* The Race to the Bottom: Devastating Impact on Supermarkets and other Businesses: During the past decade, over 13,000 supermarkets have closed, which led to the replacement of unionized workers earning family-sustaining wages with low-paid and under-benefited workers. In Mississippi, a study found that in small towns in the state, five years after the opening of a Wal-Mart, the dollar volume of grocery store trade had collapsed 17%. For the supermarkets and other businesses that remain open after a Wal-Mart has been built the affects can be just a detrimental. As has been seen in California, St. Louis, Missouri, and Eugene, Oregon, Wal-Mart creates a “race to the bottom” by forcing competing stores to either lower their workers’ wages and benefits or face extinction.
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* The Affect on America’s Downtowns and Commercial Districts – Wal-Mart has destroyed communities and cities. For example:
Author Al Norman describes the effect of Wal-Mart and Home Depot “When I went for a walk in downtown Toledo, I passed the old Lamson dry goods store: 9 stories of empty retail space. Each floor is the size of a football field. The building served as the home of a Macy’s Department store from 1924 to 1984. For the past fourteen years, the store has been empty. The City now owns it, which means the taxpayers of Toledo are paying the freight for its upkeep.”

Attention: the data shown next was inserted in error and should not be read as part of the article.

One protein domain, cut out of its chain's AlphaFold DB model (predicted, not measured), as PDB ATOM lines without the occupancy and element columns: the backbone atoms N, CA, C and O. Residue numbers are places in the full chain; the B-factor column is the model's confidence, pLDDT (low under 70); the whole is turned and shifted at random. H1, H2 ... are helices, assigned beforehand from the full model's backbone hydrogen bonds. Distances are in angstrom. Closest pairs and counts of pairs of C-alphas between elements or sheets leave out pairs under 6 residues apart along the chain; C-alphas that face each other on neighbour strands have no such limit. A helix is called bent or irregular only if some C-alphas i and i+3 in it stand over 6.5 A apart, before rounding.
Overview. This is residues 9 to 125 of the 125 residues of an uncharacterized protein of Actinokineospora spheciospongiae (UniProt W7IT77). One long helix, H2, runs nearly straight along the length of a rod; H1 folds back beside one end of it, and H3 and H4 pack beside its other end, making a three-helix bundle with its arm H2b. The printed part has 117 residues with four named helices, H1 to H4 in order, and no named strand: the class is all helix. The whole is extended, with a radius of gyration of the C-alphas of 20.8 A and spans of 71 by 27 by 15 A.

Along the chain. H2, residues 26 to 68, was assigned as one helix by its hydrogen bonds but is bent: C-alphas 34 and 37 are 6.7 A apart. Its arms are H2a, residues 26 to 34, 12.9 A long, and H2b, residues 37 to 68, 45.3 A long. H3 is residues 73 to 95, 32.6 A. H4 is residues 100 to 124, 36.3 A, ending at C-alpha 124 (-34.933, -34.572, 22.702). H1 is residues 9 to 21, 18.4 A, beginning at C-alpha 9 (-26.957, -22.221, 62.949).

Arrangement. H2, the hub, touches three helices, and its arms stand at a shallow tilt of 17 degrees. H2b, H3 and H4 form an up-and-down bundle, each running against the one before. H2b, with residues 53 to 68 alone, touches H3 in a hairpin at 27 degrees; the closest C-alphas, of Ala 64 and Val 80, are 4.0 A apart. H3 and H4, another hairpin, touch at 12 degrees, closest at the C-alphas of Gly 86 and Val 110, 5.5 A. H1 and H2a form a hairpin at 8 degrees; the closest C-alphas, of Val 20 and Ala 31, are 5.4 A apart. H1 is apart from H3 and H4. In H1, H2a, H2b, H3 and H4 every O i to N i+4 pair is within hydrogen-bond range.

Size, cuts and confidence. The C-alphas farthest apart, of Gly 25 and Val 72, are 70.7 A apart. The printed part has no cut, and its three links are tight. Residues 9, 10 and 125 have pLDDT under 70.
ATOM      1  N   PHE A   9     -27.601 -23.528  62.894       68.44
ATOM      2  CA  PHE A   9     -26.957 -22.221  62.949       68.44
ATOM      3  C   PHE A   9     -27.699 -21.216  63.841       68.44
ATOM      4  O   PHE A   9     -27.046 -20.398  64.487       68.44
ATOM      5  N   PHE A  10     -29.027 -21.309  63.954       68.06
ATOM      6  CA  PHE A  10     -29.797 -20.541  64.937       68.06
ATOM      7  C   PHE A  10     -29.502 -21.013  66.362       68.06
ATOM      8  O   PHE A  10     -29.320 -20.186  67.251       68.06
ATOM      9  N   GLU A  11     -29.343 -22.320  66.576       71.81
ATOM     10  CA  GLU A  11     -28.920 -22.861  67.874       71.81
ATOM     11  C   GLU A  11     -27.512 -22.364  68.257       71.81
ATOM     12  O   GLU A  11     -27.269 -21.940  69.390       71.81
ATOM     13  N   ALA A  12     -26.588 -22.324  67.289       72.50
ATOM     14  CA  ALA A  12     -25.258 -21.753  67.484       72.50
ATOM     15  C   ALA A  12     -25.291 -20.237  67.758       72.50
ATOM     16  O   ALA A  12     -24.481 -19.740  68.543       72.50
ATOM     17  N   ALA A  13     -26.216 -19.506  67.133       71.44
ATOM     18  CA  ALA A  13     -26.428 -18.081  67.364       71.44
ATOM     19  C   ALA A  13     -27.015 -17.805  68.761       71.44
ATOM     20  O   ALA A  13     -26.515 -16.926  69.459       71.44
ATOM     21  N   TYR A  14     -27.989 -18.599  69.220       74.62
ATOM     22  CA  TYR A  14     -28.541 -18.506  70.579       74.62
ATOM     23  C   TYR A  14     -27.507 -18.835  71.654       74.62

Nowata, Oklahoma. In 1982, Wal-Mart opened a store on the outskirts of Nowata, a town of 4,000 people. Half of the small businesses in downtown Nowata shut down. Then in 1994, Wal-Mart abruptly closed this store, as well as another in a nearby town, and opened up a supercenter in Bartlesville, which is 30 miles away, leaving Nowata